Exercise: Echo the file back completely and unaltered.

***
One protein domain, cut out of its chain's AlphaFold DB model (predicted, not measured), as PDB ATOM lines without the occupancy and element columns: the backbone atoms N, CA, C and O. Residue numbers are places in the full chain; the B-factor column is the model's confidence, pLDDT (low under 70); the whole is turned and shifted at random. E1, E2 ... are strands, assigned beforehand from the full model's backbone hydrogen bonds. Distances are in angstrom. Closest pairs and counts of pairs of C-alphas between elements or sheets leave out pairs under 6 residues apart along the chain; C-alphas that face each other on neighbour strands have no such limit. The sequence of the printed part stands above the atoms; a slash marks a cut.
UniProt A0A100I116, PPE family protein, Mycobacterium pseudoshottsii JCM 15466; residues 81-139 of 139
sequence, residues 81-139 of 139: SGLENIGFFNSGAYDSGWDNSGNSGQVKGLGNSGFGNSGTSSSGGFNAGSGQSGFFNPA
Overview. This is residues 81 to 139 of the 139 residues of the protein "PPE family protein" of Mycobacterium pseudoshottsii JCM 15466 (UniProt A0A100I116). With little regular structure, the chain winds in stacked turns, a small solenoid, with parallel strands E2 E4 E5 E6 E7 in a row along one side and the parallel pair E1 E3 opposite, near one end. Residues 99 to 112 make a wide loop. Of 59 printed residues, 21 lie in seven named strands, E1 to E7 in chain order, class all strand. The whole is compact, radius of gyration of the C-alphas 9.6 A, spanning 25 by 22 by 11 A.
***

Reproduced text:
One protein domain, cut out of its chain's AlphaFold DB model (predicted, not measured), as PDB ATOM lines without the occupancy and element columns: the backbone atoms N, CA, C and O. Residue numbers are places in the full chain; the B-factor column is the model's confidence, pLDDT (low under 70); the whole is turned and shifted at random. E1, E2 ... are strands, assigned beforehand from the full model's backbone hydrogen bonds. Distances are in angstrom. Closest pairs and counts of pairs of C-alphas between elements or sheets leave out pairs under 6 residues apart along the chain; C-alphas that face each other on neighbour strands have no such limit. The sequence of the printed part stands above the atoms; a slash marks a cut.
UniProt A0A100I116, PPE family protein, Mycobacterium pseudoshottsii JCM 15466; residues 81-139 of 139
sequence, residues 81-139 of 139: SGLENIGFFNSGAYDSGWDNSGNSGQVKGLGNSGFGNSGTSSSGGFNAGSGQSGFFNPA
Overview. This is residues 81 to 139 of the 139 residues of the protein "PPE family protein" of Mycobacterium pseudoshottsii JCM 15466 (UniProt A0A100I116). With little regular structure, the chain winds in stacked turns, a small solenoid, with parallel strands E2 E4 E5 E6 E7 in a row along one side and the parallel pair E1 E3 opposite, near one end. Residues 99 to 112 make a wide loop. Of 59 printed residues, 21 lie in seven named strands, E1 to E7 in chain order, class all strand. The whole is compact, radius of gyration of the C-alphas 9.6 A, spanning 25 by 22 by 11 A.